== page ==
Babaamaajimowinan (Telling of news in different places)

Center for Native American Youth Empowers Young Indigenous Women and Femme Leaders to Raise Awareness and Advocate for Change

Washington, D.C.: The Center for Native American Youth (CNAY) is proud to announce the 2024 cohort of the Remembering Our Sisters Fellowship, a virtual storytelling and digital arts program that supports individuals with a demonstrated commitment to raise awareness about the Missing and Murdered Indigenous Women, Girls, and Two-Spirit (MMIWG2S+) epidemic.

The Remembering Our Sisters Fellowship equips Fellows with tools, resources, and a platform to advocate for increased visibility and action to end the MMIWG2S+ crisis and advance policies to end violence against Indigenous women and girls. Through this six-month program, Fellows create digital art and digital storytelling projects that bring attention and awareness to this critical issue.

"We are honored to welcome the 2024 Remembering Our Sisters Fellows into our CNAY family," said Cheyenne Brady, Associate Director of Youth Programs. "By uplifting their voices through the arts, these young leaders are fueling the powerful and relentless movement that is working to protect our Indigenous sisters, daughters, and relatives."

The 2024 Remembering Our Sisters Fellows are:

• Sage Chief (Oglala Lakota and Diné)

• McKaylin Peters (Menominee Nation)

• Linaly Miyamoto (Coast Salish Cowichan)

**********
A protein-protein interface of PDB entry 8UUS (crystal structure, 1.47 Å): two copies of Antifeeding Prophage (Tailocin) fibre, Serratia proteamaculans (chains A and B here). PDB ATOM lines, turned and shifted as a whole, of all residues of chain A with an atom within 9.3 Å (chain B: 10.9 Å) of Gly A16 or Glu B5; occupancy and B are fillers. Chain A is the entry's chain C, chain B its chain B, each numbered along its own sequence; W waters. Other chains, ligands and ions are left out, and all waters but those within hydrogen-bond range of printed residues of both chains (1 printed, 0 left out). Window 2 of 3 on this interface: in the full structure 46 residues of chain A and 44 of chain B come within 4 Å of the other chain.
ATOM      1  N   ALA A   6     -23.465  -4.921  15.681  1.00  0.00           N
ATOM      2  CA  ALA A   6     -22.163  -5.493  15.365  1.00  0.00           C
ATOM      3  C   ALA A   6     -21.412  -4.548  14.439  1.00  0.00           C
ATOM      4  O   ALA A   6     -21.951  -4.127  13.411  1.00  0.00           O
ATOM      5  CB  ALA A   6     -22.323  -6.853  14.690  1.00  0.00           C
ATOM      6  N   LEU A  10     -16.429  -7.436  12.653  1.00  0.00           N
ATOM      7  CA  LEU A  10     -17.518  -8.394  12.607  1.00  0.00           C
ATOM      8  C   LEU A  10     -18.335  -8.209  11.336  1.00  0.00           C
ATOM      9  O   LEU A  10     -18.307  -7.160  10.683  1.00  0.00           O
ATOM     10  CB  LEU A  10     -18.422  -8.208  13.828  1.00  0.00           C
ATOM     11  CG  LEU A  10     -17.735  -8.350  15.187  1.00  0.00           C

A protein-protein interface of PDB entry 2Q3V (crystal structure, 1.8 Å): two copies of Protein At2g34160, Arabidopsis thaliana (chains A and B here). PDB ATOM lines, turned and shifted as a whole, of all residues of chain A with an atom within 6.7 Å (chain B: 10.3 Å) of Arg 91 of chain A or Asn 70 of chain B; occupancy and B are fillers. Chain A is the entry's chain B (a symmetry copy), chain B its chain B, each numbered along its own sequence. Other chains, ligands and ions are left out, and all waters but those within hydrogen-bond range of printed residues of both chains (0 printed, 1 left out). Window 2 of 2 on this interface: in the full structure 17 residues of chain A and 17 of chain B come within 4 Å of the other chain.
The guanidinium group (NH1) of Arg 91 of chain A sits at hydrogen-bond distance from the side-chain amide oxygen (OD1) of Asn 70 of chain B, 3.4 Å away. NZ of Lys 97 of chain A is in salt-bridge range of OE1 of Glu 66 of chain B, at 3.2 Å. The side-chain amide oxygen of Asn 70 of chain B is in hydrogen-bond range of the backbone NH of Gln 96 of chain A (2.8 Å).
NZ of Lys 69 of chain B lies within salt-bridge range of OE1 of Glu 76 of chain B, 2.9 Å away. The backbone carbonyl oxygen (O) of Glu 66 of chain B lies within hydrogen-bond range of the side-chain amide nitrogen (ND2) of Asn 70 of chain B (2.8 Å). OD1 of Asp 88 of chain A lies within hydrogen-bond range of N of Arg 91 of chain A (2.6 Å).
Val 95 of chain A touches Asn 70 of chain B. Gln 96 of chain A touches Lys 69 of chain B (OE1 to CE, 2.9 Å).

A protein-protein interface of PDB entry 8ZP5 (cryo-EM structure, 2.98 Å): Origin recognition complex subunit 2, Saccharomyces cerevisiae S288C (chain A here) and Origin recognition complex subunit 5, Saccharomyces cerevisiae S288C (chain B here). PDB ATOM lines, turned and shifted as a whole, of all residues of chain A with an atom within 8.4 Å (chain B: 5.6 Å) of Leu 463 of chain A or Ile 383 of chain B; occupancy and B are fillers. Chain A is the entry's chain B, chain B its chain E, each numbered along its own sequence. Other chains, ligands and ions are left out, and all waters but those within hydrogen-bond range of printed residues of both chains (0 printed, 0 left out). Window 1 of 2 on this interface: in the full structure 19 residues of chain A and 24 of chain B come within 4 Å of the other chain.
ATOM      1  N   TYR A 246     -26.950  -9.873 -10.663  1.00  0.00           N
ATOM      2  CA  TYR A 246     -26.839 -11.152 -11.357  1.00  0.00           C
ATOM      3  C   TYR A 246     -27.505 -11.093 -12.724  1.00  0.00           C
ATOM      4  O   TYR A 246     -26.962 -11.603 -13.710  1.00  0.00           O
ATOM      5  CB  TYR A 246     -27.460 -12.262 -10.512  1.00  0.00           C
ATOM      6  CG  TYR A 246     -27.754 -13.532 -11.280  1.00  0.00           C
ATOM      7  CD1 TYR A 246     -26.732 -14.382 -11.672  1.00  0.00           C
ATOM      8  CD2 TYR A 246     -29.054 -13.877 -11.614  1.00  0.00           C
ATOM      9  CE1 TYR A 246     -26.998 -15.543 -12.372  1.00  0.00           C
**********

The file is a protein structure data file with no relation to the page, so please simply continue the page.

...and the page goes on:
• MarLynn Cloud (Apsáalooke Nation)

• Christina Kaltsukis (Yakama)

• Summer Wildbill (Confederated Tribes of Umatilla Indian Reservation)

The Fellowship kicked off with the 2024 Remember Our Sisters Week, where the new cohort came together virtually to discuss their goals, learn from one another, and hear from influential women working to address the MMIWG2S+ epidemic.

Speakers included former North Dakota State Representative Ruth Buffalo (Mandan Hidatsa Arikara Nation), Executive Producer of the short film "Not Afraid" Jen Murphey (Chippewa Cree Tribes), ReeCreeations owner Agnes Woodward-Yellowbear (Kawacatoose First Nation), 3rd year PhD Candidate Jamie Yellowtail (Apsáalooke), and award-winning investigative journalist Connie Walker (Cree).

Throughout the Fellowship, participants receive stipends, technical assistance, mentorship, peer-to-peer learning opportunities, and a platform to share their projects. By amplifying the voices and stories of these young leaders, CNAY aims to drive meaningful change and honor the lives of Indigenous women, girls, and Two-Spirit individuals affected by this ongoing crisis.

For more information about the Remembering Our Sisters Fellowship and the Center for Native American Youth, please visit CNAY.org.

Members of the media interested in learning more about the program or setting up an interview should contact Harper Estey at Harper@NUNAConsultGroup.com.

About CNAY:

The Center for Native American Youth (CNAY) at the Aspen Institute is a national organization that works alongside Native youth – ages 24 and under – on reservations, in rural villages and urban spaces across the country to improve their health, safety, and overall well- being. Rooted in culture, our vision is for all Native American youth to lead full and healthy lives, be honored for the leaders they are, and have the resources and agency to create the world Native youth are worthy of and deserve

 

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